Tea 201 – White Tea – Downy Buds

white tea Tea 201   White Tea   Downy Buds

White Tea Leaves

White tea is the youngest harvested buds of the Camellia sinensis plant almost exclusively in the Fujian province of China.  It gets its name from the down white hairs that are found on the leaves.  The liquor itself is the most pale of teas and it is known for its mild taste and fresh scent.

White tea is very delicate.  Because of this fact, you should use filtered water that is brought to a high temperature, but not boiling.  A good rule of thumb (if you don’t have a thermometer to test for 140 to 165ºF) is to bring it to a boil and then let it cool for at least a minute.

White tea was discovered between 960 and 1279 AD during the Song dynasty.  The Chinese discovered that the youngest buds of the tea leaves produced a mild and refreshing taste.  In the beginning, it was tea reserved for the Emperor.  In fact according to legend, the Emperor Hui Zong became so obsessed with this tea that he lost his Empire while in obsessive pursuit of the perfect cup.

White tea went relatively unknown outside of China for years.  The popularity of white tea in the west is only a recent occurrence.  The tea’s popularity grew when health conscious people were finding the health benefits of white teasWhite tea is rare because of the strict rules on harvesting and processing.

There are quite a few varieties of white tea based on several factors.  The Silver Needle is the most sought after.  This tea can only be harvested during a brief window in the early spring right before the tea buds turn into leaves.  Long Life Eyebrow is considered in the lesser member of the white tea variety.  It is harvested after the time period of Silver Needle and White Peony.  Tribute Eyebrow is similar to Long Life but is considered to have a darker appearance.  White Peony is the second highest of quality and is harvested when there is only a bud and two leaves.  Lastly, there is Snowbud which is only harvested when there are only buds and leaves in the early spring.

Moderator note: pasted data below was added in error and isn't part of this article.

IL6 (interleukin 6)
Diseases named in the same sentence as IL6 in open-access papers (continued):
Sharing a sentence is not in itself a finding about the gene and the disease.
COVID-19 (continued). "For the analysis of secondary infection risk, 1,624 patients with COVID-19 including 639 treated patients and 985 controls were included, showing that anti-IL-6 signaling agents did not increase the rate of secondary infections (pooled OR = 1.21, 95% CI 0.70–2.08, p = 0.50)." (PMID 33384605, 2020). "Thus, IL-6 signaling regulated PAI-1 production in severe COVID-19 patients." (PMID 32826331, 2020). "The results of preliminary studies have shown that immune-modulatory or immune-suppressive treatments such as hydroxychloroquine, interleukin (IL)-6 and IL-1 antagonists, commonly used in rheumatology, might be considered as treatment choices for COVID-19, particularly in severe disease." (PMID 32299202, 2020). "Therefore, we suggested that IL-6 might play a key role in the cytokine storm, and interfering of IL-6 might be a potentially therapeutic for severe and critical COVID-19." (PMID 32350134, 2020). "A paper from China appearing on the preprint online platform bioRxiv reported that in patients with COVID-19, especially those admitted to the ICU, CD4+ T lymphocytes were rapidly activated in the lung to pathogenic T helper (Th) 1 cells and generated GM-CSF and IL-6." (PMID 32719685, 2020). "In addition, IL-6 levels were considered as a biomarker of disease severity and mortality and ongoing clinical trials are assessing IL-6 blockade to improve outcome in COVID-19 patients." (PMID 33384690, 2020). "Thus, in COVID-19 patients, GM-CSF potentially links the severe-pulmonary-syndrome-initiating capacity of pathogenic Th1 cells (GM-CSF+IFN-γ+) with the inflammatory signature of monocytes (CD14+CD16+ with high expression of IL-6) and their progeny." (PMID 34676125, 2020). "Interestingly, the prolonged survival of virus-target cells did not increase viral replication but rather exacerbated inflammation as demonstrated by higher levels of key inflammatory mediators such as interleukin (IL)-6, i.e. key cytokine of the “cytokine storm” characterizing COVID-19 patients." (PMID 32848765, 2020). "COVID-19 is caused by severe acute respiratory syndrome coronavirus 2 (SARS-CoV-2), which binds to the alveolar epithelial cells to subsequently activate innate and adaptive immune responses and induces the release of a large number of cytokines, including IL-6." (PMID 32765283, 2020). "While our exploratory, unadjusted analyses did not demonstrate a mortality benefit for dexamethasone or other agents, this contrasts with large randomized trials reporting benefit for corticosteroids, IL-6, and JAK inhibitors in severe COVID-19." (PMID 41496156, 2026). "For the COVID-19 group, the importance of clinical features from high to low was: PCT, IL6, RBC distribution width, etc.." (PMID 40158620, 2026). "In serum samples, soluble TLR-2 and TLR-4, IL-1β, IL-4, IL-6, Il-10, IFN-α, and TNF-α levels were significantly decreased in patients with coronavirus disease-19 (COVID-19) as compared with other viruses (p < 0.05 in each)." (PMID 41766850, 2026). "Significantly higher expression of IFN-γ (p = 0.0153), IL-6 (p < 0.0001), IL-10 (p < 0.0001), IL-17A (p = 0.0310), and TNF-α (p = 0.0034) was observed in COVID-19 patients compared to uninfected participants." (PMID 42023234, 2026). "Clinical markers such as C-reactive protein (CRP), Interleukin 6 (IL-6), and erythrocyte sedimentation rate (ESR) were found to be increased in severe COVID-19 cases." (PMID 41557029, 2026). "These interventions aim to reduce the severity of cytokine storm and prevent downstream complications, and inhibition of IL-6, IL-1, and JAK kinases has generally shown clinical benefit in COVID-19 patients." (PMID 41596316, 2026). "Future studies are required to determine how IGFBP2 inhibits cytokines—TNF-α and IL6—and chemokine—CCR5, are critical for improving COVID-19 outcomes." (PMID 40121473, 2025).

In the end, you’re going to have to experience them for yourselves in terms of flavor.  If you are interested in potential health benefits here’s a link:

http://www.whitetea.com/benefits-of-white-tea.php

Posted in Article, Chinese Tea, Tea, Tea 101, Tea 201, White Tea | No Comments »

Destination: Essencha Re-Review

Essencha was the first tea house I reviewed when I first started this blog back in 2009. Partly this is due to proximity, Essencha is 30 minutes from my front door. Partly it’s because I respect what Tracy was trying to do with her shop.

Tracy’s story is a tough one. While going through a particularly difficult period in her life, Tea brought her comfort, focus and solidarity. It was something she could pour her heart into, and something she fell headfirst in love with.

essencha 01 Destination: Essencha Re Review

Essencha Tea House

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Posted in Black Tea, Essencha, Loose Tea, Restaurant, Reviews, Tea, Tea Garden, Tea House | 2 Comments »

Morning Cup #9 – September 27th 2011

MorningCup Morning Cup #9   September 27th 2011

Morning Cup is a new daily segment where I’ll post what I am drinking this morning with a quick image of my beverage and some initial thoughts. These posts are not thorough reviews, and haven’t been put through my standard review process.

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Posted in Black Tea, Chai Tea, Flavored Tea, Indian Tea, Instant Tea, Morning Cup, Powdered Tea, Tea | 1 Comment »

Morning Cup #8 – September 26th 2011

MorningCup Morning Cup #8   September 26th 2011

Morning Cup is a new daily segment where I’ll post what I am drinking this morning with a quick image of my beverage and some initial thoughts. These posts are not thorough reviews, and haven’t been put through my standard review process.

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Posted in Chinese Tea, Davids Tea, Flavored Tea, Fruit Tea, Loose Tea, Morning Cup, Oolong Tea, Orange Tea, Taiwanese Tea, Tea, Wu Long Tea | No Comments »

Interview: Tyler Gage (Runa)

It’s always fun doing interviews. Coming up with new questions is interesting because it all revolves around your subject who gets to honestly and objectively answer those questions. If the questions are good enough, you get some deeply personal and relevant answers back. I recently had the chance to ask Tyler Gage of Runa, the Guayusa (Why-you-suh) company a few questions. Here’s what he had to say!

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Posted in Amazonian Tea, Bagged Tea, Ecuadorian Tea, Guayusa, Interviews, Loose Tea, Tea, Tea Bags | No Comments »